The 24-day, digital 2020 Africa Energy Forum kicked off on October 20. The event brings together African energy sector officials to identify opportunities, air their views, form partnerships, and take the necessary steps to improve the industry. For solar, challenges in policy making, procurement processes and the effects of the Covid-19 pandemic were discussed, as well as emerging trends such as solar digitalization.
Rising volumes of solar capacity are to be welcomed but, as panelists at a session of today’s SolarPower Europe event discussed, the technology must be kept ethical and responsible. That means industry working together; new, harmonized, mandatory and voluntary policy instruments; and a focus on quantifiable, life cycle-based investor criteria.
The annual EU PVSEC conference got under way virtually this morning via an online platform since the planned event in Lisbon could not go ahead due to the Covid-19 pandemic. Opening presentations revealed an air of optimism in the PV industry, amid expectations of a rapidly rising share in the energy mix, growing conversion efficiencies, advancing technology pathways and innovative solutions to the problem of integrating high levels of PV into electricity grids.
Negative second-quarter updates from China and uber-low new-solar figures from India, however, show the world is far from out of the woods yet.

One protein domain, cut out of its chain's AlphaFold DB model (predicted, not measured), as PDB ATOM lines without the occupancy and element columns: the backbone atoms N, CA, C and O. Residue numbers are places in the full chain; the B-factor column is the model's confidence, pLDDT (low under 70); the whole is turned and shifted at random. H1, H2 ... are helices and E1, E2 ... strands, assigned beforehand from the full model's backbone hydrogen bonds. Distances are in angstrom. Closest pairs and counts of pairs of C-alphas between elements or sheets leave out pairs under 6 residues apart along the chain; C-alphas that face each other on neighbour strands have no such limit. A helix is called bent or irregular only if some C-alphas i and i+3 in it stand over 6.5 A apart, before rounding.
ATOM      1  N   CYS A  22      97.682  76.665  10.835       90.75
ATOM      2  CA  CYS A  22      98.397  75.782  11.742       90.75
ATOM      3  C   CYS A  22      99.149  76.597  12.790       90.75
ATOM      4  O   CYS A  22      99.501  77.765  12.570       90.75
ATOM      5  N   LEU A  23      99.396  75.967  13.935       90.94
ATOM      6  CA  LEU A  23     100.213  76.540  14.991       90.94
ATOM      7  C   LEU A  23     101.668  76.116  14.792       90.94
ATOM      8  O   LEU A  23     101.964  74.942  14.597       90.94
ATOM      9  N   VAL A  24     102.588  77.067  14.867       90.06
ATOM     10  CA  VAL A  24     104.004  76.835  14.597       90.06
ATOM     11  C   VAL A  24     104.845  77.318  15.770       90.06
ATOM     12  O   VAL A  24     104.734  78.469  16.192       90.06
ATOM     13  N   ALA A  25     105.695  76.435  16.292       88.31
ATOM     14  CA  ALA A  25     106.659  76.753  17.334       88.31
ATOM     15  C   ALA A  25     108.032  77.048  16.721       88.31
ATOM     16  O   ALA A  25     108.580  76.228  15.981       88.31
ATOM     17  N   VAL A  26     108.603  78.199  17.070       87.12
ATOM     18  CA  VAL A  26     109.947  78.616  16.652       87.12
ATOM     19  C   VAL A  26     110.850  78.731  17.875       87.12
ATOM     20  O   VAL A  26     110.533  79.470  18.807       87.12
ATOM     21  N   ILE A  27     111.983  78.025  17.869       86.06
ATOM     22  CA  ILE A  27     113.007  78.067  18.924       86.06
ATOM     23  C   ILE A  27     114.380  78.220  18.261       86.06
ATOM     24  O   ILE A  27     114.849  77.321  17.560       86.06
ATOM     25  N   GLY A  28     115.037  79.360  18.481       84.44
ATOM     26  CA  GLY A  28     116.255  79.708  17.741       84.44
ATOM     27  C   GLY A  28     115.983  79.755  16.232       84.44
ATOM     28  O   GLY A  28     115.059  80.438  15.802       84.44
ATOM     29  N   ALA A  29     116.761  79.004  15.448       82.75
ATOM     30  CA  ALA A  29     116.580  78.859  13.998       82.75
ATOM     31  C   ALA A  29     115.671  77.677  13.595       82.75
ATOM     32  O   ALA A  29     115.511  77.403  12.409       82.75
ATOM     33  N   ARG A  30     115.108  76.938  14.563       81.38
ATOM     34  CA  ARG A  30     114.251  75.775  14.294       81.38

France’s EnerGaïa Forum will be held Dec. 9-10 in Montpellier, while Italy’s Key Energy event will be held in Rimini from Nov. 3-6. Australia’s top PV industry event will not take place in 2020.
Plus, solar funding is down and Australian rooftop installers are preparing for tough times ahead as one U.S. utility has warned customers to be alert to scammers hoping to benefit from the pandemic.
Touted as ‘the largest solar trade show in Europe’ just two weeks ago, this year’s event has been canned after exhibitors voiced concerns. Next year’s conference will take place in Haarlem, in the Netherlands, from March 16-18.
Corporate power purchase agreements and the combination of PV plants with hydrogen production open up new medium-term financing opportunities for solar projects, as was demonstrated at the fourth session of the pv magazine Roundtable Europe event. The evolution of corporate deals may have been slowed by current price developments but hydrogen may come sooner than many had predicted.